Clayton Kershaw threw a no-hitter Wednesday for the first time in his career and baseball folks (and Dodgers fans) have been eager to proclaim it the best of all time.
Over at the Los Angeles Times, a hallowed journalistic organ presumed to be nonetheless biased in this particular case, Steve Dilbeck argued that Kershaw’s effort Wednesday night was the “best pitching performance ever.” For evidence, he points to the Dodgers ace’s masterful command of the ball and makes a fairly tidy and persuasive case: “There have been games when pitchers had more strikeouts, but never has anyone thrown a no-hitter, struck out 15 and not walked a single batter.”
The no-hitter isn’t particularly surprising — ESPNLosAngeles called it “inevitable,” but then again, they too are probably slightly biased — given Kershaw’s particularly impressive career thus far. As FoxSports.com pointed out, his list of accomplishments already include “a pair of Cy Young Awards, three straight major league ERA titles, [and] a 20-win season.”
But Clayton Kershaw isn’t the only Dodgers pitcher vying for baseball immortality. Josh Beckett did the same to the Phillies in May, but he only struck out six along the way. Still, the two give Los Angeles’ National League ballclub the only no-hitters of the 2014 season so far. They were numbers 11 and 12 for the team in its history, and the first since Hideo Nomo’s in 1996.
They might be related, too, if Kershaw has anything to say about it.
“I am so amazed,” Kershaw told reporters, according to FoxSports.com. “Beckett told me he was going to teach me how to do that, so I have Josh to thank.”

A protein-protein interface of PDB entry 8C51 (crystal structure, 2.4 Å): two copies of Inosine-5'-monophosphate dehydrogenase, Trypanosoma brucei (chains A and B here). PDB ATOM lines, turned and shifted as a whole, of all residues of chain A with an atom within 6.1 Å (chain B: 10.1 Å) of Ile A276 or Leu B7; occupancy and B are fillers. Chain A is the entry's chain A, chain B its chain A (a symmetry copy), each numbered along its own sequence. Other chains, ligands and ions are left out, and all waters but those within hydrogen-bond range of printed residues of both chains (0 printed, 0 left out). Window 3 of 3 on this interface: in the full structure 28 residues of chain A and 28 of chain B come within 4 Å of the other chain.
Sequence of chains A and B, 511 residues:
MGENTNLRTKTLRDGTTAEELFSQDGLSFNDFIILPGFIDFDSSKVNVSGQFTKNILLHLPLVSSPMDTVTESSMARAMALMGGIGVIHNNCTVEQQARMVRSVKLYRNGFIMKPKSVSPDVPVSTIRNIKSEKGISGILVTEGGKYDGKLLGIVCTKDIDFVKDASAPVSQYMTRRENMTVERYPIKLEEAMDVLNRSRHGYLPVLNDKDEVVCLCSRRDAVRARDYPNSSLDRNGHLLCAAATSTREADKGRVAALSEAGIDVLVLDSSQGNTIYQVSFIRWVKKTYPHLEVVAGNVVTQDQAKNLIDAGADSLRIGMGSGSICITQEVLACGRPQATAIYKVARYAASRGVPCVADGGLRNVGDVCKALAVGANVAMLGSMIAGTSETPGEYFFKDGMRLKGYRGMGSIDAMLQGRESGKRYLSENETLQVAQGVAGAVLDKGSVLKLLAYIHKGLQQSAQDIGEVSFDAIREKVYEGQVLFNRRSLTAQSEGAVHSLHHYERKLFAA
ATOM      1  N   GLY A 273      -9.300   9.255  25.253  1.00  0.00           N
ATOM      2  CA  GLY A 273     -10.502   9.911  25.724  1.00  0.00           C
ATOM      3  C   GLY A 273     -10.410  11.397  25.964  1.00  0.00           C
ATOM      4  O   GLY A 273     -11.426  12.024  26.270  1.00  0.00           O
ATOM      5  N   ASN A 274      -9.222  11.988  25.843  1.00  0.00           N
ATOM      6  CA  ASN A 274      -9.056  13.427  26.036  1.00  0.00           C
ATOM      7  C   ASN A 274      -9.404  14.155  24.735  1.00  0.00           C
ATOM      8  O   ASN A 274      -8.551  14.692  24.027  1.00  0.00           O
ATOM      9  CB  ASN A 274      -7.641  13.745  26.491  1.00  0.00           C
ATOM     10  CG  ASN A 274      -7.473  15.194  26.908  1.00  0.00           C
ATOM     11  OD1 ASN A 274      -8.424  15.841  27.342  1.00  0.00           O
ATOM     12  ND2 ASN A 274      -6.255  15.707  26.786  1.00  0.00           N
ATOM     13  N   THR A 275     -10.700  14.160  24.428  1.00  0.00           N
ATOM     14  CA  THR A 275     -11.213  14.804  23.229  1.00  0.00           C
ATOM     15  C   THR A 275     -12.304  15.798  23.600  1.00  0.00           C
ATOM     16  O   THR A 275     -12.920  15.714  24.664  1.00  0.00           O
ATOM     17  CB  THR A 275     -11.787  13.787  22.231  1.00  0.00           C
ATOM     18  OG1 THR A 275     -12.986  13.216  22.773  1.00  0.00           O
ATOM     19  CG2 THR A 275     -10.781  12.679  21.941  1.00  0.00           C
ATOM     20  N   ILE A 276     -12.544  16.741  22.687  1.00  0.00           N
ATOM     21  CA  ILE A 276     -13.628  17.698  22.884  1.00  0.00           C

Kershaw struggled earlier in the season, but notched a shut-out last month in the same Philadelphia series that saw Beckett toss a no-no.
On Wednesday, Kershaw needed only slightly more than 100 pitches (107 to be exact) to get the job done. Beckett, meanwhile, threw about 20 more, so maybe his teammate did learn a few tricks to get the job done more efficiently.
One probably very unbiased observer — or more accurately, very biased in the opposite direction — agreed that it was a historically impressive performance.
“I’ve seen some great pitching performances, but it’s tough to be any better than Kershaw,” said Walt Weiss, manager of the Colorado club that fell victim to Kershaw’s devastation.
But as The Washington Post noted, perhaps even more impressive than the performance on the mound Wednesday night was Vin Scully’s in the broadcast booth. The legendary play-by-play man has called 19 no-hitters now in a career that dates back to the 1950s. In fact, according to the Post, Scully has called “seven percent of all no-hitters that have occurred in the 139 years that Major League Baseball has tracked these things.”
Major League Baseball even put together a highlight reel of Scully’s call:
It might not be as singularly iconic as Vin Scully’s voice (yet), but what do you think? Was Clayton Kershaw’s no-no “the best ever”?